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Posted on Sustainabilitank.info on February 7th, 2007
by Pincas Jawetz (pj@sustainabilitank.info)

EU to beef up diplomatic corps in Central Asia, informs Andrew Rettman from Brussels, the EUobserver, February 6, 2007.

EU states are keen to open four new EU embassies in Central Asia by 2008 to help compete with Russian, Chinese and US influence in the energy-rich region, as upcoming Turkmen elections put Brussels’ new Central Asia policy to the test.

The embassy idea was put to member states in a 15-page document on 2 February by EU officials and the German EU presidency, with the German ambassador to Uzbekistan, Matthias Meyer, the same week calling for the fresh crop of diplomats to be in place by next year.

The European Commission already runs a 60-man delegation in Kazakhstan’s old capital in Almaty and three smaller offices with less than 10 officials each in the new Kazakh capital of Astana, as well as in Bishkek, Kyrgyzstan and Dushanbe, Tajikistan.

The move would see full-scale missions in Astana, Bishkek, Dushanbe and Tashkent in Uzbekistan, with no plans for Turkmenistan as yet and with Brussels warning the timetable could change as it is not proving easy to attract high-calibre staff to the far-flung posts.

The new strategy paper also sets out wider goals that could see multilateral meetings at EU-level to talk about a new gas pipeline under the Caspian Sea and encourage political reform, including education projects to stymie radical Islam.

It suggests extending the mandates of the European Bank for Reconstruction and Development and the European Investment Bank to help build basic infrastructure and provide alternatives to the heroin trade on the Afghan border.

EU states – including human rights advocates UK, Sweden, Denmark and Ireland – have broadly welcomed the draft as a “good balance” between energy and humanitarian interests, with national experts set to tweak the wording before it goes to EU leaders at the June summit.

“The actual content of the document is not so important. It’s designed to send a political signal to our partners, to the five states in question and to Russia, China and the US,” one EU diplomat said. “We are saying – look we want to be in there, we want to work there.”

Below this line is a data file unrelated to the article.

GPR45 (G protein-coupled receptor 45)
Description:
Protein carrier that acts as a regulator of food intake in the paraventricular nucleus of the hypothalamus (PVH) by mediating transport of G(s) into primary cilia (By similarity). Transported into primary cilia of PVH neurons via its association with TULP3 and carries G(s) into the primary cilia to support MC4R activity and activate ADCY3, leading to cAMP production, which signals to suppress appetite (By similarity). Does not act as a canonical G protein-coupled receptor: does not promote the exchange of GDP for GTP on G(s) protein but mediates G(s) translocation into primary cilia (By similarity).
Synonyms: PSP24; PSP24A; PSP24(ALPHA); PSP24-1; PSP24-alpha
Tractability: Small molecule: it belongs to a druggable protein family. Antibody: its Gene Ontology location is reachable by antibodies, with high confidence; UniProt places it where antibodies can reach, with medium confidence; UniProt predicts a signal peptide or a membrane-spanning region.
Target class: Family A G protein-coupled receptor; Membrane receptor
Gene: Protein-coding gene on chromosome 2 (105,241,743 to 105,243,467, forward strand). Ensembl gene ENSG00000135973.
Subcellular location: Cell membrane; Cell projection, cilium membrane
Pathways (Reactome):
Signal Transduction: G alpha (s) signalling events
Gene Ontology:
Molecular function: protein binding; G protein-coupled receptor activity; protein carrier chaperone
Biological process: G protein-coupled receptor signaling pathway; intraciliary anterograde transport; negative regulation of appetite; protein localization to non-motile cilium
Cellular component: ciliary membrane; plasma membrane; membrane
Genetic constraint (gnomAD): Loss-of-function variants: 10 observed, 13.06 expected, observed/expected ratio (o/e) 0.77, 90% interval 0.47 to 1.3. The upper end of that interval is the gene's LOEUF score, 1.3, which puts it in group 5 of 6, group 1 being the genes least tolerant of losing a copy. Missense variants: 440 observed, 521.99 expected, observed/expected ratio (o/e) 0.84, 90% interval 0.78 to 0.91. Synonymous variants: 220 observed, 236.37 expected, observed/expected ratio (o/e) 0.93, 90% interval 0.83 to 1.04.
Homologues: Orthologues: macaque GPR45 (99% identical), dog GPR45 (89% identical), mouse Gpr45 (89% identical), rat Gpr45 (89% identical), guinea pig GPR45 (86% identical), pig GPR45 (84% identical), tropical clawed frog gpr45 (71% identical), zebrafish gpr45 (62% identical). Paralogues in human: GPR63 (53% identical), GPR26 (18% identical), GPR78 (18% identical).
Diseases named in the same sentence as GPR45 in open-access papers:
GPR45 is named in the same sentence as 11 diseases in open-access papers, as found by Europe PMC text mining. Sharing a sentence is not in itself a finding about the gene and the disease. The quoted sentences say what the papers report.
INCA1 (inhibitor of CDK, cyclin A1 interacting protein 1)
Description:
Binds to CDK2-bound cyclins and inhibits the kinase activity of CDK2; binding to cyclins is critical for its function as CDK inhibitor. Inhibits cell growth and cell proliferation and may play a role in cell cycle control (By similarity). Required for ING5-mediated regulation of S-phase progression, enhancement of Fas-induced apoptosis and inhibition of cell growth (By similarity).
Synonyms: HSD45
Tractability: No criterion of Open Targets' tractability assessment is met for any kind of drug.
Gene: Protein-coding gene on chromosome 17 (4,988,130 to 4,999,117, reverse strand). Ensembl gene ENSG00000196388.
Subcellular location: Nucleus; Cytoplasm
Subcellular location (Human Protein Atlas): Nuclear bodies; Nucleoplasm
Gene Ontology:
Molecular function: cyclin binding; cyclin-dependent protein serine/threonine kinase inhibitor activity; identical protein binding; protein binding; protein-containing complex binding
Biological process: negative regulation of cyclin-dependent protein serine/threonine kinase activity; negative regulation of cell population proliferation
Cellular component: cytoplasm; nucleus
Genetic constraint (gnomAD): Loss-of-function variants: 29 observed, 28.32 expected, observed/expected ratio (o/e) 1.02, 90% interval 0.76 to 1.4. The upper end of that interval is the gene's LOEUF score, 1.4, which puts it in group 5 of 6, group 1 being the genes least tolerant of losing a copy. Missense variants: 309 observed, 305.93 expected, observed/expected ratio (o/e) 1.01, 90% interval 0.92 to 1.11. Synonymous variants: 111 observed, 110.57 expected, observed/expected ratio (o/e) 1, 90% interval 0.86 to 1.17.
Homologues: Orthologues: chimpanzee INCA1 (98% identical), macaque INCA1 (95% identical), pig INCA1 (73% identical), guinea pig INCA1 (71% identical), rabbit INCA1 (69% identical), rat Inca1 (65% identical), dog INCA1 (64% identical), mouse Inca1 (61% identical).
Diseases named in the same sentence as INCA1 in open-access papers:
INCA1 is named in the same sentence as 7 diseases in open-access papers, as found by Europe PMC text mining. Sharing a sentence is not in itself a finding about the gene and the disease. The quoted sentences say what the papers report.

Post “Tulip Revolution” Kyrgyzstan is currently the most progressive country in the region, with Kazakhstan also showing interest in reform. But Turkmenistan and Uzbekistan are egregiously repressive while Tajikistan is seen as a “heroin-based economy.”

Kazakhstan, Turkmenistan and Uzbekistan also claim to have massive gas reserves, but some experts say EU plans to compete for new pipelines with Russia and China are doomed to fail, as existing elites are more keen to get rich from the status quo than to get better EU gas prices with strings attached.

“In terms of the opacity of these regimes and the depth of Russian influence, if the EU thinks it can use Central Asia to improve its energy security it is being highly naive,” International Crisis Group director Bob Templar told EUobserver.


The Turkmenistan opening:

Meanwhile, the sudden death by heart failure of 66-year old Turkmen leader Saparmurat Niyazov last December has seen some MEPs, as well as exiled Turkmen dissidents in Sweden and Vienna, call for the EU to use the “new opening” to step up pressure for reform.

EU capitals and the European Commission have so far decided to give free rein to an old guard of army men and civil servants fronted by ex-health minister Gurbanguly Berdymukhammedov to take power in pseudo-elections this coming Sunday.

“We have to find a way to get into dialogue with these countries in a way that they actually listen,” another EU diplomat said, amid worry that EU envoys could be frozen out by the new regime and that the exiled dissidents might create a “new kleptocracy” if they got in.

NGO Human Rights Watch (HRW) is urging Brussels to push for gas money to be used for rebuilding schools and hospitals in the post-election phase before unfreezing relations – most schooling stops at age 15 and clinics are often staffed by untrained soldiers.

“There is a danger that the new government will be given too much credit before any across-the-board reforms,” HRW analyst Ian Gorvin said. “Some EU diplomats out there have already started congratulating Berdymukhammedov simply for not being Niyazov.”

Brussels puts squeeze on MEPs:

A 25 January letter from external relations commissioner Benita Ferrero-Waldner to pro-reform MEP, Dutch conservative Albert Jan Maat, urging the European Parliament to approve a new trade deal with Astana, casts light on the EU’s new Central Asia thinking.

“I strongly believe that engagement over time is likely to have a more positive impact than isolation…beginning with allowing the interim agreement to come into force as soon as possible,” she said, in a move seen as exerting undue pressure on MEPs by Mr Maat.

“This is saying there will be no EU reform effort until we allow the trade agreement,” the parliament’s Central Asia delegation vice-chair said. “If a member of parliament in the Netherlands received such a letter, you would soon have a big problem.”

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